All About Marie

Animal Files columnist of the Orange County Register from 1992-2016; Emmy Award winning producer of Educational Television Programming; Host of "The Pet Place Radio Show" heard world-wide at; click the player below to listen. Producer/Director/Editor/Co-host of "The Pet Place TV Show" during the 19 years it ran on KDOC TV in Los Angeles and Orange Counties; Wife, Mother of five kids, Grandmother of two baby boys and one baby girl, and pet parent of two cats, one dog, many fish, and a cockatoo.

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Wednesday, March 12, 2014

Caring for Bettas

Dear Marie,
A dear friend of ours was recently married and used live Bettas in bowls on each reception table as a centerpiece. They were all quite lovely. When the reception ended, one family from each table “won” the bowl and the fish. My husband and I were the lucky winners. Our beautiful Betta now lives in a little aquarium in our living room and seems to be doing quite well. Our daughter thinks he is lonely and wants to get him a friend. But from what I understand, you can’t put Bettas with other fish or they will attack. Also, we really don’t know too much about how to take care of the little guy, so
any pointers you have would be greatly appreciated.
Sunset Beach

Dear Sandy,
I assume that when you purchased your aquarium, that the salespeople suggested a few basic rules for setting everything up. For example, if you filled the tank with water from your tap, you should have added a few drops of dechlorinator, per the instructions on the product’s label. It’s not the end of the world if you didn’t – most Bettas seem to be able to survive tap water fairly well, but in the future, when you clean your tank, or do a partial water replacement (which you should do once a week) I strongly recommend using it. It is a good idea to change your tank’s water completely whenever you begin to see signs of algae growth.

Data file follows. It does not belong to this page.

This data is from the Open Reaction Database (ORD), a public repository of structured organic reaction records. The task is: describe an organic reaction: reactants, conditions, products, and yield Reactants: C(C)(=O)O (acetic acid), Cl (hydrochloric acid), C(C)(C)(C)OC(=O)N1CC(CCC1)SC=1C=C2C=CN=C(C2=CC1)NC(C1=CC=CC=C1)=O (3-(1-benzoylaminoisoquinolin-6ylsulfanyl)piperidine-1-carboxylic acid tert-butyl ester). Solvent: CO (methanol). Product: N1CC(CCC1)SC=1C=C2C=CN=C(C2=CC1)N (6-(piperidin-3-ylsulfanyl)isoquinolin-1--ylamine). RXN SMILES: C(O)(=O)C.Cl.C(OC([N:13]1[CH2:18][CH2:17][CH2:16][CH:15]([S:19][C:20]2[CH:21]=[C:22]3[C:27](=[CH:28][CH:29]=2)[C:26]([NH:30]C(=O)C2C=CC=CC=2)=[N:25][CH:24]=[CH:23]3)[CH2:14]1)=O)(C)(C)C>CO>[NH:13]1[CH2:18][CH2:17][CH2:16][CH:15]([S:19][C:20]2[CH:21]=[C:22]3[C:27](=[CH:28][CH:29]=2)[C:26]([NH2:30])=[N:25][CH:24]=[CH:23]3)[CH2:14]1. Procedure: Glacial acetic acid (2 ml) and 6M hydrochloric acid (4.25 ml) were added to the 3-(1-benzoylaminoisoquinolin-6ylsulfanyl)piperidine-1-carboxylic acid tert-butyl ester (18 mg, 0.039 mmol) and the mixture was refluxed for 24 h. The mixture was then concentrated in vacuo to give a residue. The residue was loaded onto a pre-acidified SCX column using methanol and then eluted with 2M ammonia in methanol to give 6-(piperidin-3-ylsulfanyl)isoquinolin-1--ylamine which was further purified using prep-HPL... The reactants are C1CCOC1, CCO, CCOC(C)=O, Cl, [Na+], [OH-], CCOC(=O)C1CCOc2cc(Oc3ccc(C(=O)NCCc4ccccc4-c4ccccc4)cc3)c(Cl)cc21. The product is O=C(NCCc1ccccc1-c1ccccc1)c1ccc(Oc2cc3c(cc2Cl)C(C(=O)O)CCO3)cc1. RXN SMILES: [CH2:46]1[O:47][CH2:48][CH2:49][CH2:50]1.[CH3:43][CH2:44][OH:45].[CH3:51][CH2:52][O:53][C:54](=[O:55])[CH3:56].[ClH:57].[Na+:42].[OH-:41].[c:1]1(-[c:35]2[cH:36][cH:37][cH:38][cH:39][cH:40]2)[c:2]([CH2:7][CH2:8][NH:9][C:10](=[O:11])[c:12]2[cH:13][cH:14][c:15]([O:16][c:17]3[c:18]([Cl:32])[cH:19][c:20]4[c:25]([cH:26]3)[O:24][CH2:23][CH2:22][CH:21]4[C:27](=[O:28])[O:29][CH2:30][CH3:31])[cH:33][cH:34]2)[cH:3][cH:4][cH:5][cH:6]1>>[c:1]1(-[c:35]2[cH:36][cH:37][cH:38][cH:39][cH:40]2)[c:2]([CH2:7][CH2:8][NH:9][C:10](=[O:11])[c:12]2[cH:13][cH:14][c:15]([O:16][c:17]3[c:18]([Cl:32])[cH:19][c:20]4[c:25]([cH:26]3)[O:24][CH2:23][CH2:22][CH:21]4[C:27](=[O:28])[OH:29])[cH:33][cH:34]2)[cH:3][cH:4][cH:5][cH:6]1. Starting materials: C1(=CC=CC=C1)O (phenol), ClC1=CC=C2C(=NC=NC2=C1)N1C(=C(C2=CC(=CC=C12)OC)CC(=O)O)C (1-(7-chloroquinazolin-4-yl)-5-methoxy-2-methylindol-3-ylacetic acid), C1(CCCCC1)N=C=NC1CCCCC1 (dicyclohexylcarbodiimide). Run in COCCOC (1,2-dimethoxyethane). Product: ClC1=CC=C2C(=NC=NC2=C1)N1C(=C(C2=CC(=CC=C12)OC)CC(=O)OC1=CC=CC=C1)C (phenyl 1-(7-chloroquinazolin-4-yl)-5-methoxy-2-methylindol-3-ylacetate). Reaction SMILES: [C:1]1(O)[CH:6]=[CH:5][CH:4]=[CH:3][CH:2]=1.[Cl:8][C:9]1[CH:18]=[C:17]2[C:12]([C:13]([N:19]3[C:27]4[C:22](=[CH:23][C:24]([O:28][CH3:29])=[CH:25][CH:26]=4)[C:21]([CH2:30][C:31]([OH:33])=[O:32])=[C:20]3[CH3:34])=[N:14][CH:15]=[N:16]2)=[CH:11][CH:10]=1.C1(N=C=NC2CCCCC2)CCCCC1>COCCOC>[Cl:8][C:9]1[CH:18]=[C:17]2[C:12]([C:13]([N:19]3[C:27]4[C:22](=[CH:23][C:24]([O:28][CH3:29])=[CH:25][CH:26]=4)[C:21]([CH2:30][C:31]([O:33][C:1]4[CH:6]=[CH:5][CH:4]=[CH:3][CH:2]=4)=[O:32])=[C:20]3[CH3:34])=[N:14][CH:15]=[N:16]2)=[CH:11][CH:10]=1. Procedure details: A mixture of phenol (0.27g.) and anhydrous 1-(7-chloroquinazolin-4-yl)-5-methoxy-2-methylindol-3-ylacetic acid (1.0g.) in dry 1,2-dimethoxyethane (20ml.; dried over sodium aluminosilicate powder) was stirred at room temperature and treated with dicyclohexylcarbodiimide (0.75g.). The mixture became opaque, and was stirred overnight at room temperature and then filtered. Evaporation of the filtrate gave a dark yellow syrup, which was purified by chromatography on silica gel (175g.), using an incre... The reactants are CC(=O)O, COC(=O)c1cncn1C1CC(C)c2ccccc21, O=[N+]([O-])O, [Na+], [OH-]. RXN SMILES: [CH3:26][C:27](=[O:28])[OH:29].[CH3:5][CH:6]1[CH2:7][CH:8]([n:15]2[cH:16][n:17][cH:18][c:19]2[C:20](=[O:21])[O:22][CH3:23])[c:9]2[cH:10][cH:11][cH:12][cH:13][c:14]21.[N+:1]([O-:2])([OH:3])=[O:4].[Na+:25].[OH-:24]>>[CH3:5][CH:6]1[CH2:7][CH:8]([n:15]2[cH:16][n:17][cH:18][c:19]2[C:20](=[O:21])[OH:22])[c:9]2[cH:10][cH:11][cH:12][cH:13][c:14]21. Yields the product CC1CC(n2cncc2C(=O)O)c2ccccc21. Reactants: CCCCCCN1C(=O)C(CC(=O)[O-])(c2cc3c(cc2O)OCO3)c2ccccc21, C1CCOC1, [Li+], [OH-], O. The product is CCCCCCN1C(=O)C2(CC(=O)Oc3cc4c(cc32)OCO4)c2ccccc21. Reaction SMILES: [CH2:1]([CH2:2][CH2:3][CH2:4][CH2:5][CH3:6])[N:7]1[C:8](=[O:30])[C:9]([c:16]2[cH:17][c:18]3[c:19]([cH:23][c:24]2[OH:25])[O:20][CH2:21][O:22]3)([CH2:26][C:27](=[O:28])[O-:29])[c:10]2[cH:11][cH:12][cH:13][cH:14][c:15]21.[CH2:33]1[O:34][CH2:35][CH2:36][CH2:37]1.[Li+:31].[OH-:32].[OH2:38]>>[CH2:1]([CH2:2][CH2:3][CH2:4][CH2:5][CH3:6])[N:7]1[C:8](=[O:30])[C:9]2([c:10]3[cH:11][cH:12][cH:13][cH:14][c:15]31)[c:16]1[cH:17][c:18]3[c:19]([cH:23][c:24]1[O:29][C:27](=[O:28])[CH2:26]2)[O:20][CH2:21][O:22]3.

Bettas do in fact fight with other Bettas. However, they live quite peacefully with many other species. BUT, the other fish might attack Bettas! I suggest that you do not get any other fish buddies for your new pet because there is always a risk that new fish may carry diseases or parasites. Furthermore, without knowing the “personality” of a new fish, i.e., whether or not it is aggressive, you are taking a chance that it will hurt
your Betta.

There seems to be no indication that Bettas prefer living with other fish. Still, some Betta owners affix mirrors to their pet’s aquariums to give the illusion that there is another fish close by. When a male Betta (and I am assuming yours is a male since they are the more beautiful of the two genders) sees another male, it will flare its fins in an attempt to intimidate the intruder. It’s an awesome sight and truly shows how gorgeous these fish

Believe it or not, these fish do seem to enjoy the company of people. So please keep your tank in a location —out of direct sunlight—that you and your family frequent. Spend a little time each day near the bowl. Some Betta owners report that when they place their fingers in their pets’ bowls, that the Bettas will swim right up and actually enjoy being pet!

Bettas seem like they constantly hungry and will eat almost everything you offer them. Nevertheless, since they have no self-control, you need to feed them only what they can eat in about a three to five minute period. Generally, feeding once a day is plenty, however if your Betta looks at you pleadingly from his tank, a second feeding later on will be OK. Just don’t over-do the sympathy feeding. Aside from making your fish sick from overeating, the extra food will settle in your aquarium rocks and become a breeding ground for bacteria. These microorganisms will ultimately harm your pet.

A proper Betta diet is essential for good health. These fish are meat eaters and need to have food that is specifically labeled for Bettas. Some experts suggest skipping one feeding day each week to give the digestive system a rest.

If you ever plan on leaving for an extended period, Bettas seem to do fine for three or four days without food. I would suggest having a neighbor stop in to feed your fish if you plan on being away longer than that.

Your fish will live to be two to three years old, though some Bettas have been documented to live to four
or five years of age. The better care your provide, the longer its life will be. They are wonderful little pets and you will enjoy yours very much, I am sure. Best of luck.

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